“Sexually transmitted diseases are of the top five illnesses/diseases on campus.” – Dr. Boggs
Intoxication often plays a significant role in unprotected sex. During the first stage of intoxication, college students will lose cognitive awareness, inhibiting the part of the brain that is in charge of making decisions between right versus wrong. Even if the individual knew the right choice when sober, it unfortunately does not mean that the same individual has the power to make the same decision when intoxicated.
Professor Stephanie Amada teaches Writing, Rhetoric and American Cultures at Michigan State University (MSU). She states, “One of the things that I think drives hookup culture is alcohol, and when you have people who are very drunk, and then having casual sex, using condoms is not the first thing they are thinking about.”
College communities are known for throwing parties that encourage attendees to drink regardless of the age. This only promotes unsafe sexual behavior and can spread sexually transmitted diseases within the college community. Perhaps if college students were more educated and aware of the circumstances, certain situations could be avoided.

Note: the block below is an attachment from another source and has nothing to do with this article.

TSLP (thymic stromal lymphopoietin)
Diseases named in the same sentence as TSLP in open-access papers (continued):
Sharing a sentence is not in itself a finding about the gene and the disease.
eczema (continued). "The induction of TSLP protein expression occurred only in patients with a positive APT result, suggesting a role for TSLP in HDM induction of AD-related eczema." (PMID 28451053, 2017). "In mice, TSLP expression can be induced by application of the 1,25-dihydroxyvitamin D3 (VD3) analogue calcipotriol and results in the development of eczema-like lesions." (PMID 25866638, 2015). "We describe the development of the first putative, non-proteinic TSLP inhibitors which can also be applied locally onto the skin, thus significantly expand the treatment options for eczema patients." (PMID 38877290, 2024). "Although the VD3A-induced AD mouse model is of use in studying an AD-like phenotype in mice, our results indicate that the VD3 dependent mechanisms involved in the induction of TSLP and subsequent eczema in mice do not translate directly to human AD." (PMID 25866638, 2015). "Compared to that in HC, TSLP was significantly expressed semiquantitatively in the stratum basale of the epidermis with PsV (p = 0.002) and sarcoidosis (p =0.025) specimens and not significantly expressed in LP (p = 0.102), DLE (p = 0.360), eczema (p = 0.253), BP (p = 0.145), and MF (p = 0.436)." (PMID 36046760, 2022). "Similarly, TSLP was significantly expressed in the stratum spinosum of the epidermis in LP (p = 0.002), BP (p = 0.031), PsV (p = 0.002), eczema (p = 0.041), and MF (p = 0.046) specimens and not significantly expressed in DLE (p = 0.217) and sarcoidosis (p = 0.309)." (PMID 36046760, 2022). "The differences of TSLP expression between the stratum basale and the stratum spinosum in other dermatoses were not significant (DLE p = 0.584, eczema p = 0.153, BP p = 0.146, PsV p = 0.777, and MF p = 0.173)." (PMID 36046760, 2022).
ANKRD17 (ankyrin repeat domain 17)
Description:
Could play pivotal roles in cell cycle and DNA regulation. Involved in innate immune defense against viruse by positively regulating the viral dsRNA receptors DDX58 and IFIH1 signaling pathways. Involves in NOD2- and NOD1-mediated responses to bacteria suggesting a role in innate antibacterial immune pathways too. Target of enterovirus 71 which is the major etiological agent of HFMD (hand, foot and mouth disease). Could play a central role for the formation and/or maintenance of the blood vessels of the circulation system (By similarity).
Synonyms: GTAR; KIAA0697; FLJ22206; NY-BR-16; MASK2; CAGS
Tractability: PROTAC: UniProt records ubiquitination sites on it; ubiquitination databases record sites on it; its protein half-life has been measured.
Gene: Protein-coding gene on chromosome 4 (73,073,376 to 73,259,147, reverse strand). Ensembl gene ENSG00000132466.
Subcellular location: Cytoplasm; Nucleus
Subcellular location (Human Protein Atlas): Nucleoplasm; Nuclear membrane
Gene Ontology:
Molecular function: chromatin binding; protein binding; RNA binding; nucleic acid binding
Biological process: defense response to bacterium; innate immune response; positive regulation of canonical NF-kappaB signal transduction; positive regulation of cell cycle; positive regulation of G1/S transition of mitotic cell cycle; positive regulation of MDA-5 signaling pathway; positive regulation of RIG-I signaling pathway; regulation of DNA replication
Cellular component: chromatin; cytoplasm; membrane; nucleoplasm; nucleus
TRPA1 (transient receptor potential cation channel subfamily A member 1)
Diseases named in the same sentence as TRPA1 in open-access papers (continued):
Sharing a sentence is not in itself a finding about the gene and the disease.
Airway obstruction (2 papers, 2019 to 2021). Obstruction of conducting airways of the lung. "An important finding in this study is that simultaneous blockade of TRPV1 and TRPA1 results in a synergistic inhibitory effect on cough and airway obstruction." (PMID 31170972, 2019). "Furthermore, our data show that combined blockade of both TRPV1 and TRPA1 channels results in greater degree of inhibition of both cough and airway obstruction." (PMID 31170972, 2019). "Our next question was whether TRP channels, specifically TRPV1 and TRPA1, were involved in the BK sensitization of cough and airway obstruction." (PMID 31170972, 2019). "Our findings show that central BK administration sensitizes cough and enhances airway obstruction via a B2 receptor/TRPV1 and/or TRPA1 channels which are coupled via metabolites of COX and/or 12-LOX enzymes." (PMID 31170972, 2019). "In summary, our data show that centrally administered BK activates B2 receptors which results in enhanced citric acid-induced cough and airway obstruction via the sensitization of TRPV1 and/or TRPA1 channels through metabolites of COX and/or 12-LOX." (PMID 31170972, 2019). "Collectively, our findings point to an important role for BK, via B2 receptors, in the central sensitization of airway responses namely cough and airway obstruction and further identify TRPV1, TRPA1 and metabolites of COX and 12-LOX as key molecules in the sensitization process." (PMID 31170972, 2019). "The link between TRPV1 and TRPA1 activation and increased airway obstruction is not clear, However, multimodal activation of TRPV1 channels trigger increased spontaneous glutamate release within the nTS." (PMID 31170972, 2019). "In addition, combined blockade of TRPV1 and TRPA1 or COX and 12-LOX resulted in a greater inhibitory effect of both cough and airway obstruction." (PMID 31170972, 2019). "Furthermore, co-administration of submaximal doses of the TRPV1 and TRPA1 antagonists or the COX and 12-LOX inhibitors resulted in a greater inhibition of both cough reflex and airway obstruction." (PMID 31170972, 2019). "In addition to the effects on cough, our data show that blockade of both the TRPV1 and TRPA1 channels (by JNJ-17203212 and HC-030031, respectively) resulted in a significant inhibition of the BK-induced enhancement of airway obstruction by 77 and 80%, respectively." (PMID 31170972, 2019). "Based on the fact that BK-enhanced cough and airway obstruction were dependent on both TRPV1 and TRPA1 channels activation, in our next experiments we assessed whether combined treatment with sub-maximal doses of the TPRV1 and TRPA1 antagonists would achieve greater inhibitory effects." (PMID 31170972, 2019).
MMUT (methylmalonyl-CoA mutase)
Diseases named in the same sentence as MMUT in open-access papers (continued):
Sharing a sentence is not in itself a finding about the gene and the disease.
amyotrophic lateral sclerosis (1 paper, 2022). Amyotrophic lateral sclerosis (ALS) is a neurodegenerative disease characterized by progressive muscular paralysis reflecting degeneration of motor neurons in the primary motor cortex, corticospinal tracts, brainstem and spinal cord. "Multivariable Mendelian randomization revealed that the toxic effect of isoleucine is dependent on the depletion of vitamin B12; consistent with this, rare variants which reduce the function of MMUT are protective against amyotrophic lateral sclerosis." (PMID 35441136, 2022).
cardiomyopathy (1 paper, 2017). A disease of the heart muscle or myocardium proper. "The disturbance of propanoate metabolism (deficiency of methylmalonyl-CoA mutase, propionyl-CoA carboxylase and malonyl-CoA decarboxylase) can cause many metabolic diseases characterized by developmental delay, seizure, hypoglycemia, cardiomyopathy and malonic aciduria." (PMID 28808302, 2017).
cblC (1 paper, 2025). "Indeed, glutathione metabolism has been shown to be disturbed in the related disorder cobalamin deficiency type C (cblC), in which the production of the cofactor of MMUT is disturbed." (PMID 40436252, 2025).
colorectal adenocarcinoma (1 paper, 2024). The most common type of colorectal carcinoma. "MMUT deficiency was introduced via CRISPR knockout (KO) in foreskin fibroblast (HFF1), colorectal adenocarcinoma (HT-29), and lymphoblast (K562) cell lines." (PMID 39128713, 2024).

In an interview with Kristin Hlubik, the Health Promotion Coordinator on campus, she states, “Students don’t have much education about sexual health. Many students have expressed during a sex health workshop that it is there first time receiving any information about sex education.”
Thankfully, H.E.R.O.E.S. is a group of trained peer educators with a goal to make UC Merced a healthier campus. The sexual health goals include, “…increase[ing] the proportion of sexually active students who report using condoms most of the time or always for vaginal intercourse….anal intercourse….[and] increase the proportion of students who report they have ever been tested for HIV.” Condoms are provided around campus and brochures containing information about STDs are also found at the health center. Similarly, workshops are also held in residential halls to educate about sex health. In order to prevent the spread of sexually transmitted diseases on campus, the first step is to educate and provide students with the service needed.
But even with the service provided by the school campus, there is a stigma that surrounds STDs. There is a fear implemented by social media and peers that negatively label people with STDs as “dirty.” The language in which STDs are brought can affect how the listeners take in such information. Practicing safe sex is important but that does not invalidate the feelings behind an individual who may have come into contact with an STD. This stigma is what prevents students from getting the help needed.
Get tested. Be educated. Use condoms.